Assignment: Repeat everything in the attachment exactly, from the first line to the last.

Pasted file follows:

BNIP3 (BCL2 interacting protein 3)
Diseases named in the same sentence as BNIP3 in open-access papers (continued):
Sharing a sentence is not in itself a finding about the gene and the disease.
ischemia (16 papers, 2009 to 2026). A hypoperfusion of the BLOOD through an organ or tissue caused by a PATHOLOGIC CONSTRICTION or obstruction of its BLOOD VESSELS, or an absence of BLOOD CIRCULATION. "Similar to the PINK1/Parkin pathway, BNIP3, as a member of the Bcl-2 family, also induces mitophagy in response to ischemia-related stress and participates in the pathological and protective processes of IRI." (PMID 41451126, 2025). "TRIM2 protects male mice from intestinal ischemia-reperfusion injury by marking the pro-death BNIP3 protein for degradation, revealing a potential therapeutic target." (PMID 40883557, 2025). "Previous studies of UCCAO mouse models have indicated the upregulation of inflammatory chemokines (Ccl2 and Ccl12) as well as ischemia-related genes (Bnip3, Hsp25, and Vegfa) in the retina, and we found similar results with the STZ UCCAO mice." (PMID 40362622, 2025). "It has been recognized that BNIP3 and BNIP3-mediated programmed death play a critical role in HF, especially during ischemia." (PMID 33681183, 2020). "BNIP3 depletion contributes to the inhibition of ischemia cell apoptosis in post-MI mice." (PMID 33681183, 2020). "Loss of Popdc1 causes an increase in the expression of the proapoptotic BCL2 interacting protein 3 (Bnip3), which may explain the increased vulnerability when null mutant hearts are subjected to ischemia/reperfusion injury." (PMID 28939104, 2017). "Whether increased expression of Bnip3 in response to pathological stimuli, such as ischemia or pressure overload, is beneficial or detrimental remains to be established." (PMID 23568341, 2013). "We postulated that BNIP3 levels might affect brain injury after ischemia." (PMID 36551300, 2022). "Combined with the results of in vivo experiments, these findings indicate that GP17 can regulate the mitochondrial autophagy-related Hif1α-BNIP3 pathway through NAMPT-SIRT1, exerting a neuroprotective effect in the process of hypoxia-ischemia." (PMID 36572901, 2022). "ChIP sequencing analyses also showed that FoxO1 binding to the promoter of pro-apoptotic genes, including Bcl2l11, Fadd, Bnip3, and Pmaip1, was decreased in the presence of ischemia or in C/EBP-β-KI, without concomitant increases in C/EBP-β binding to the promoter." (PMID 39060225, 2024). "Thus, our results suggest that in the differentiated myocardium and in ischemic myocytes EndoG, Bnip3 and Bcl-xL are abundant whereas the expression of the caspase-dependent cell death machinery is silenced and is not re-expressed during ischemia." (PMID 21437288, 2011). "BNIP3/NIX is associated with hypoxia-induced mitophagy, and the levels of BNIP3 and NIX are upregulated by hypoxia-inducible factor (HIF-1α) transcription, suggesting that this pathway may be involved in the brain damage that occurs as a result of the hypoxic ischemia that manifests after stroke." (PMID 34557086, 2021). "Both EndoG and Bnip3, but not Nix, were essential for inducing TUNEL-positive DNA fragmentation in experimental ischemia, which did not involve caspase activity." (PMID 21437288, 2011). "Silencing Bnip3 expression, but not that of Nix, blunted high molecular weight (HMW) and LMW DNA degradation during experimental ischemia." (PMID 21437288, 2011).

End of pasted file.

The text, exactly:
BNIP3 (BCL2 interacting protein 3)
Diseases named in the same sentence as BNIP3 in open-access papers (continued):
Sharing a sentence is not in itself a finding about the gene and the disease.
ischemia (16 papers, 2009 to 2026). A hypoperfusion of the BLOOD through an organ or tissue caused by a PATHOLOGIC CONSTRICTION or obstruction of its BLOOD VESSELS, or an absence of BLOOD CIRCULATION. "Similar to the PINK1/Parkin pathway, BNIP3, as a member of the Bcl-2 family, also induces mitophagy in response to ischemia-related stress and participates in the pathological and protective processes of IRI." (PMID 41451126, 2025). "TRIM2 protects male mice from intestinal ischemia-reperfusion injury by marking the pro-death BNIP3 protein for degradation, revealing a potential therapeutic target." (PMID 40883557, 2025). "Previous studies of UCCAO mouse models have indicated the upregulation of inflammatory chemokines (Ccl2 and Ccl12) as well as ischemia-related genes (Bnip3, Hsp25, and Vegfa) in the retina, and we found similar results with the STZ UCCAO mice." (PMID 40362622, 2025). "It has been recognized that BNIP3 and BNIP3-mediated programmed death play a critical role in HF, especially during ischemia." (PMID 33681183, 2020). "BNIP3 depletion contributes to the inhibition of ischemia cell apoptosis in post-MI mice." (PMID 33681183, 2020). "Loss of Popdc1 causes an increase in the expression of the proapoptotic BCL2 interacting protein 3 (Bnip3), which may explain the increased vulnerability when null mutant hearts are subjected to ischemia/reperfusion injury." (PMID 28939104, 2017). "Whether increased expression of Bnip3 in response to pathological stimuli, such as ischemia or pressure overload, is beneficial or detrimental remains to be established." (PMID 23568341, 2013). "We postulated that BNIP3 levels might affect brain injury after ischemia." (PMID 36551300, 2022). "Combined with the results of in vivo experiments, these findings indicate that GP17 can regulate the mitochondrial autophagy-related Hif1α-BNIP3 pathway through NAMPT-SIRT1, exerting a neuroprotective effect in the process of hypoxia-ischemia." (PMID 36572901, 2022). "ChIP sequencing analyses also showed that FoxO1 binding to the promoter of pro-apoptotic genes, including Bcl2l11, Fadd, Bnip3, and Pmaip1, was decreased in the presence of ischemia or in C/EBP-β-KI, without concomitant increases in C/EBP-β binding to the promoter." (PMID 39060225, 2024). "Thus, our results suggest that in the differentiated myocardium and in ischemic myocytes EndoG, Bnip3 and Bcl-xL are abundant whereas the expression of the caspase-dependent cell death machinery is silenced and is not re-expressed during ischemia." (PMID 21437288, 2011). "BNIP3/NIX is associated with hypoxia-induced mitophagy, and the levels of BNIP3 and NIX are upregulated by hypoxia-inducible factor (HIF-1α) transcription, suggesting that this pathway may be involved in the brain damage that occurs as a result of the hypoxic ischemia that manifests after stroke." (PMID 34557086, 2021). "Both EndoG and Bnip3, but not Nix, were essential for inducing TUNEL-positive DNA fragmentation in experimental ischemia, which did not involve caspase activity." (PMID 21437288, 2011). "Silencing Bnip3 expression, but not that of Nix, blunted high molecular weight (HMW) and LMW DNA degradation during experimental ischemia." (PMID 21437288, 2011).